Feb 4, 2011
H5N1 hits more poultry in Japan, Bangladesh
Japanese officials have confirmed an H5N1 avian influenza outbreak at a poultry farm in Oita prefecture, raising the number of recently affected prefectures to five, Kyodo News reported today. Authorities culled about 8,100 chickens at the farm in Oita city, along with 5,000 at a meat processing center in Usa. About 2,000 chickens from the farm had been sent to the processing center. Oita prefecture, in southwestern Japan, borders Miyazaki prefecture, which has recently reported outbreaks at seven farms.
Elsewhere, the H5N1 virus has struck two more poultry farms in Bangladesh. An outbreak at a commercial farm near Narayangonj district in Dhaka division that was detected on Jan 24 killed 1,500 poultry, and officials culled nearly 8,500 more birds to stop the spread of the disease, according to a report yesterday from the World Organization for Animal Health (OIE). Yesterday livestock officials in the Kishoreganj district of Dhaka division culled 7,000 chickens at a commercial farm after tests on birds that died suddenly revealed avian flu, the Daily Star, a newspaper based in Dhaka, reported today.
Feb 3 OIE report
Feb 4 Daily Star story
Most drug-resistant novel H1N1 cases in Japan linked to antiviral use
The vast majority of oseltamivir (Tamiflu)-resistant pandemic 2009 H1N1 cases in Japan were linked to taking the drug, with little human-to-human transmission of resistant viruses, says a study published today in Emerging Infectious Diseases. Researchers analyzed 4,307 clinical specimens using neuraminidase sequencing or inhibition assays and found 61 oseltamivir-resistant cases. Of those, 55 patients (90%) had received the drug, 45 as treatment and 10 for prevention. The authors said this likely means that most cases emerged sporadically because of selection pressure. They found no evidence of sustained transmission of resistant viruses but reported two suspected instances of human-to-human transmission.
Feb 4 Emerg Infect Dis study
New mosquito subspecies seen as potential malaria spreader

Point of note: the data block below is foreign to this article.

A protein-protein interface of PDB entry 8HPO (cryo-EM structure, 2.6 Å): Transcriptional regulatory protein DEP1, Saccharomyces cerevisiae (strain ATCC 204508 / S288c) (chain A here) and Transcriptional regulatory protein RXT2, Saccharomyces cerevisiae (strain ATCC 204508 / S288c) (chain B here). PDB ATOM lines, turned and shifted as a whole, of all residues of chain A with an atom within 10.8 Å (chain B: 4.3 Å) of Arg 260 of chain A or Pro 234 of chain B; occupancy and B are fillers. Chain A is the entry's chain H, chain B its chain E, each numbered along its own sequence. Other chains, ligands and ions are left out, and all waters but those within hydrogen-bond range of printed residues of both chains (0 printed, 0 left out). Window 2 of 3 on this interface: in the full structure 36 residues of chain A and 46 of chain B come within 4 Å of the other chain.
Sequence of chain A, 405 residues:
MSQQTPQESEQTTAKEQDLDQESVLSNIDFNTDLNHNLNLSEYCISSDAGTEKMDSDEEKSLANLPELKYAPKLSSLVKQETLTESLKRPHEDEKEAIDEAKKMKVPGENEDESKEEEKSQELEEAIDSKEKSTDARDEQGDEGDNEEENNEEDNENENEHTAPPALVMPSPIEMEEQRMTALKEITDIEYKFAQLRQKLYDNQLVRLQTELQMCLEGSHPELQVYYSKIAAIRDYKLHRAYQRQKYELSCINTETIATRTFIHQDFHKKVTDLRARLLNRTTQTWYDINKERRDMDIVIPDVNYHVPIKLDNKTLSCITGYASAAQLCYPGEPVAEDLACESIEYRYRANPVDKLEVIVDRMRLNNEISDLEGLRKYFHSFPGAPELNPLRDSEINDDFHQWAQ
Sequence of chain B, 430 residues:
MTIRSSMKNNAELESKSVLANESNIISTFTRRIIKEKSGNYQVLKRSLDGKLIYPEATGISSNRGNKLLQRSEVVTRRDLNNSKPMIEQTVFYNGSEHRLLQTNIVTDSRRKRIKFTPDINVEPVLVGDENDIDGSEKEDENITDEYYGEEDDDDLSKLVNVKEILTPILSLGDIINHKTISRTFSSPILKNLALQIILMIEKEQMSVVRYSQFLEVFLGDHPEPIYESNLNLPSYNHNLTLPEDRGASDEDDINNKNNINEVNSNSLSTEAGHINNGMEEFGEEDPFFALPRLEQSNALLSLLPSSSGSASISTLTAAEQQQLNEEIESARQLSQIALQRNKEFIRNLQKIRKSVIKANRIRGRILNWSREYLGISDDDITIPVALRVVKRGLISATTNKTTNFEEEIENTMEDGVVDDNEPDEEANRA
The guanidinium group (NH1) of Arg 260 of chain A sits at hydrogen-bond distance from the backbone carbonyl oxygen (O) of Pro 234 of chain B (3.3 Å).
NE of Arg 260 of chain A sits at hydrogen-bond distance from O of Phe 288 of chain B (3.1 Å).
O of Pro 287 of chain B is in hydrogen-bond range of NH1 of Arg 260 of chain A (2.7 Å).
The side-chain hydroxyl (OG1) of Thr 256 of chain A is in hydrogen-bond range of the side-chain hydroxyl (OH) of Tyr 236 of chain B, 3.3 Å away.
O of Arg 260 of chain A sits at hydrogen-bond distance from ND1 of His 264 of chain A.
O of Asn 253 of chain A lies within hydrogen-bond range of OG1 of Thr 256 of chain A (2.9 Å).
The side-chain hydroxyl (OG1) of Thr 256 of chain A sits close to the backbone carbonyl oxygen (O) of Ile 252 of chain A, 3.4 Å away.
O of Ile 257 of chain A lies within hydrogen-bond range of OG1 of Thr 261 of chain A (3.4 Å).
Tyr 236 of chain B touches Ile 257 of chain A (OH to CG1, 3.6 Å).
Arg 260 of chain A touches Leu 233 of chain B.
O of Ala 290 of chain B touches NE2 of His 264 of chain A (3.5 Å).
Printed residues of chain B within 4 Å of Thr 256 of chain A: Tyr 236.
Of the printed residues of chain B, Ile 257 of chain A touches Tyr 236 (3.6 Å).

Scientists have discovered a new subspecies of mosquito in Burkina Faso that is susceptible to the malaria parasite and prefers to live outside, thus potentially circumventing traditional malaria-control measures like mosquito netting. The team of researchers collected Anopheles gambiae larvae and adult mosquitoes—known to carry Plasmodium falciparum, which transmits malaria to people—in the west African nation, according to their study published today in Science. They found that 57% of larvae collected from puddles were genetically very distinct from adult mosquitoes trapped in homes in nearby villages and that cross-breeding between the groups was unlikely. This is significant, because much malaria prevention occurs in homes, with insecticide spraying and use of bed nets. In addition, when the larvae of the new subspecies—christened Goundry after a local village—were fed blood containing P falciparum, 58% became infected, compared with 35% for the home dwellers. Co-author Kenneth Vernick of the Pasteur Institute in Paris said this finding suggests the Goundry subgroup may contribute considerably to malaria transmission to humans, according to an accompanying Science news story. However, the researchers didn't catch adult Goundry mosquitoes, so they don't yet know whether they bite people.
Feb 4 Science abstract
Feb 4 Science news story on the study
New drug helps prevent C difficile re-infections
A new antibiotic cures Clostridium difficile infection as effectively as current treatment and prevents recurrence better, according to a study published yesterday in the New England Journal of Medicine. In a phase 3 trial conducted by Canadian and US researchers, 629 patients were randomly assigned to treatment with fidaxomicin, the new drug, or vancomycin, a common drug of choice. Fidaxomicin had a clinical cure rate of 88.2%, compared with 85.8% for vancomycin by one measure (modified intention-to-treat analysis), and a cure rate of 92.1% versus 89.8% for vancomycin by another (per-protocol analysis). Patients taking the new drug also had a significantly lower rate of recurrence of the infection, in both the modified intention-to-treat analysis (15.4% to 25.3%, P=0.005) and the per-protocol analysis (13.3% to 24.0%, P=0.004). "Anybody who knows C difficile recognizes that recurrences are the major problem with this disease," said co-author Dr. Mark A. Miller of the Jewish General Hospital in Montreal in a press release, pointing out how difficult recurrences are to treat. "Anything that can reduce the recurrence rate, especially as dramatically as fidaxomicin, is a very important milestone in the treatment of C difficile." In recent years C difficile infections have become more common and increasingly virulent, according to the study's authors.
Feb 3 N Engl J Med abstract
Feb 2 press release on the study